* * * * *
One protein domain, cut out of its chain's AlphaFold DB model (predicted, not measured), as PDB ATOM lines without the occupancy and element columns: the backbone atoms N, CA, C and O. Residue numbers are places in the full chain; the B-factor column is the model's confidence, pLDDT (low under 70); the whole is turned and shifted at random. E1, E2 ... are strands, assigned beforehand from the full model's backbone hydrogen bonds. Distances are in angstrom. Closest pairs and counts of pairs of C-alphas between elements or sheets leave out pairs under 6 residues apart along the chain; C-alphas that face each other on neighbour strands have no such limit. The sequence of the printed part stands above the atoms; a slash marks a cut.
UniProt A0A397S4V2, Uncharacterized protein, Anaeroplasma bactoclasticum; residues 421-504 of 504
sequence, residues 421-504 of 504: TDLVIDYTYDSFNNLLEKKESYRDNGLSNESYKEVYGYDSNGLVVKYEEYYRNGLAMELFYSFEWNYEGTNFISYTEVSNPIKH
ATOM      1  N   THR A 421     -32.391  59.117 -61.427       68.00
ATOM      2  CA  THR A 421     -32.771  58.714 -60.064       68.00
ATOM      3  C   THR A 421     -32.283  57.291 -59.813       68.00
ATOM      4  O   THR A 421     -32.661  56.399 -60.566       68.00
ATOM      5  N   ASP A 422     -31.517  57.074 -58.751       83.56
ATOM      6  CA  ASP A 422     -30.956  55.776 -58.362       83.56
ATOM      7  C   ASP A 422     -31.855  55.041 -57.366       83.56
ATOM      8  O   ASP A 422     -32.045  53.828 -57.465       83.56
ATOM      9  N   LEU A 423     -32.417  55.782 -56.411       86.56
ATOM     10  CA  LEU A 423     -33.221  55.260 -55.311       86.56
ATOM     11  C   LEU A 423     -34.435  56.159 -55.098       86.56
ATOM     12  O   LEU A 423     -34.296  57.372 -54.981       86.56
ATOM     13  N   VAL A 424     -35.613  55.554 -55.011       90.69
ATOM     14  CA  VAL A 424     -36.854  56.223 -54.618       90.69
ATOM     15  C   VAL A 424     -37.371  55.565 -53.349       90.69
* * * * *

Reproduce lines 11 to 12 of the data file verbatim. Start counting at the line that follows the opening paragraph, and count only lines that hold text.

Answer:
ATOM      9  N   LEU A 423     -32.417  55.782 -56.411       86.56
ATOM     10  CA  LEU A 423     -33.221  55.260 -55.311       86.56